Muslim Child: Understanding Islam Through Stories and Poems


This insightful collection of stories and poems is a child-centered introduction to Islam. In one story, a boy feels guilty when he short-changes his prayer. In another story, a girl buys candy she can't eat because it contains pork by-products.

A collection of stories and poems about Muslim children from a variety of backgrounds, focusing on the celebration of holidays and practices of Islam.

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This insightful collection of stories and poems is a child-centered introduction to Islam. In one story, a boy feels guilty when he short-changes his prayer. In another story, a girl buys candy she can't eat because it contains pork by-products.

A collection of stories and poems about Muslim children from a variety of backgrounds, focusing on the celebration of holidays and practices of Islam.

Read More Show Less

Editorial Reviews

Publishers Weekly
With eight stories about Muslim life from such places as the United States, Pakistan, Canada and Nigeria, Muslim Child: Understanding Islam Through Stories and Poems by Rukhsana Khan, illus. by Patty Gallinger, offers insight into the five pillars of Islam (belief, prayer, fasting, charity and pilgrimage to Mecca) and demonstrates Muslim presence around the globe. Throughout, sidebars by Irfan Alli explain Muslim terms and traditions; sayings from the prophet Muhammad punctuate the text. A pronunciation guide, a samosa recipe and instructions for making "Eid Mubarak" cards to mark the end of Ramadan round out the volume. (Feb.) Copyright 2001 Cahners Business Information.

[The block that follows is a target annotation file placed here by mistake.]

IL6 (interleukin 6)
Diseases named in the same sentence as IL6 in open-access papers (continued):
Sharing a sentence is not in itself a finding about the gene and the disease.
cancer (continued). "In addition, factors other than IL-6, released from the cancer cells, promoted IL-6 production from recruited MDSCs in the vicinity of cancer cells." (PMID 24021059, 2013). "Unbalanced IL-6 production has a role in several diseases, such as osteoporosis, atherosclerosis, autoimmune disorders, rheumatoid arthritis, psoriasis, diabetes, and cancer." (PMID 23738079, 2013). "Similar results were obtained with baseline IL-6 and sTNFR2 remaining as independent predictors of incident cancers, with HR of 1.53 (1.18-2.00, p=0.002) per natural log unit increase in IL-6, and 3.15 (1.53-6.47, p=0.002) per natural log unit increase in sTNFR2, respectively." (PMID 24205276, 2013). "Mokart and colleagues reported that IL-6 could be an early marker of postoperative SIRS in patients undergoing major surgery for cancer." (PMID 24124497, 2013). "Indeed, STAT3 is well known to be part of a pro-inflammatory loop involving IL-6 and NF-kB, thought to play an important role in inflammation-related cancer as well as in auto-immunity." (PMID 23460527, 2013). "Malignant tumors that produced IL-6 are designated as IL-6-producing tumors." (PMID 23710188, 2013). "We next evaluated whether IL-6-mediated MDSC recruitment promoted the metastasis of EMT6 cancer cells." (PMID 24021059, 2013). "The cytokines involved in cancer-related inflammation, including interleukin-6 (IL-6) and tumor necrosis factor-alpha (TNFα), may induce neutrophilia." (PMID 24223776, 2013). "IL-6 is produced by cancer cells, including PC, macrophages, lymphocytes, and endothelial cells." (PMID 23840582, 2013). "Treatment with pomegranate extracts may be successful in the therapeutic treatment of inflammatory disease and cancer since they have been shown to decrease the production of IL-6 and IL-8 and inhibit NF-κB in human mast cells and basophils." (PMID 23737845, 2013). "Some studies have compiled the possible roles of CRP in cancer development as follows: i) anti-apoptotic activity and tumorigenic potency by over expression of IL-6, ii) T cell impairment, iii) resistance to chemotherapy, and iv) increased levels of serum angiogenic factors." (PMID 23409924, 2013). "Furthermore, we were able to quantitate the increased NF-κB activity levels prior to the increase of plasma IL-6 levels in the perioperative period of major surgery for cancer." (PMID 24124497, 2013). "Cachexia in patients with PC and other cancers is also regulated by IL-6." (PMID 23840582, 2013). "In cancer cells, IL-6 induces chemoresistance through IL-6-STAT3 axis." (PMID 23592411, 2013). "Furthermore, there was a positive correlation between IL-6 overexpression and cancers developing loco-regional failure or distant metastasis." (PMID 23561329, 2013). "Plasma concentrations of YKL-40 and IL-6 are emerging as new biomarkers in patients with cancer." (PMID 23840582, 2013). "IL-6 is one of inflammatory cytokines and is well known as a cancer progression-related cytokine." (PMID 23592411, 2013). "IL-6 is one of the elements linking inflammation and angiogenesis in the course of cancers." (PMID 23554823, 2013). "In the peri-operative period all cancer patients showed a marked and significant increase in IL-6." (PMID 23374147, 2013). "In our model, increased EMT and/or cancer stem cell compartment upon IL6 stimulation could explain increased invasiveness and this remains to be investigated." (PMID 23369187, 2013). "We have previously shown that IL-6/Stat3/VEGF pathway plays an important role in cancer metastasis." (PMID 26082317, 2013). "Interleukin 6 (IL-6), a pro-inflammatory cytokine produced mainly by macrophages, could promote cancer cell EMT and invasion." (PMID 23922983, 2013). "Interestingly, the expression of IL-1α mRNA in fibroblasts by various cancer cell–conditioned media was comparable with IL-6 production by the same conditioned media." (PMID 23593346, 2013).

Children's Literature
Many young children can identify with the trauma of being lost from their parents at a shopping mall or in a park and that is the point of empathy for Rukhsana Khan's story about the Muslim pilgrimage, or hajj, to Mecca. Mecca is crowded with hundreds of thousands of people. A little American boy tells the story of being lost in the midst of the throng and the kindly old man who helps him find his parents. Along the way, young readers learn about this important obligation of the Muslim faith. Congenial, touching, and even humorous stories describe Islamic beliefs as they are practiced by children in America, accompanied by definitions or explanations in the margins. There are several poems, a few short readings from the Quran, a craft and a recipe, as well as a guide to Arabic pronunciation and a timeline for the life of Mohammed. Soft black and white sketches illustrate the text. The stories are very accessible for Muslim and non-Muslim children, read aloud or independently. Several of the stories would be appropriate for school use as an introduction to cultural and ethnic diversity, including one about the difficulty of avoiding pork products as a Muslim in America and another about a Muslim child and his non-Muslim friend who come to understand and accept a mother who dresses head-to-toe in a flowing black robe. "A big black ghost!" said Danny; until the "big black ghost" climbed a tree to rescue Danny when he had climbed too high and pulled a lollipop from the pocket of her black dress. 2002 (orig. 1999), Albert Whitman,
— Karen Leggett
School Library Journal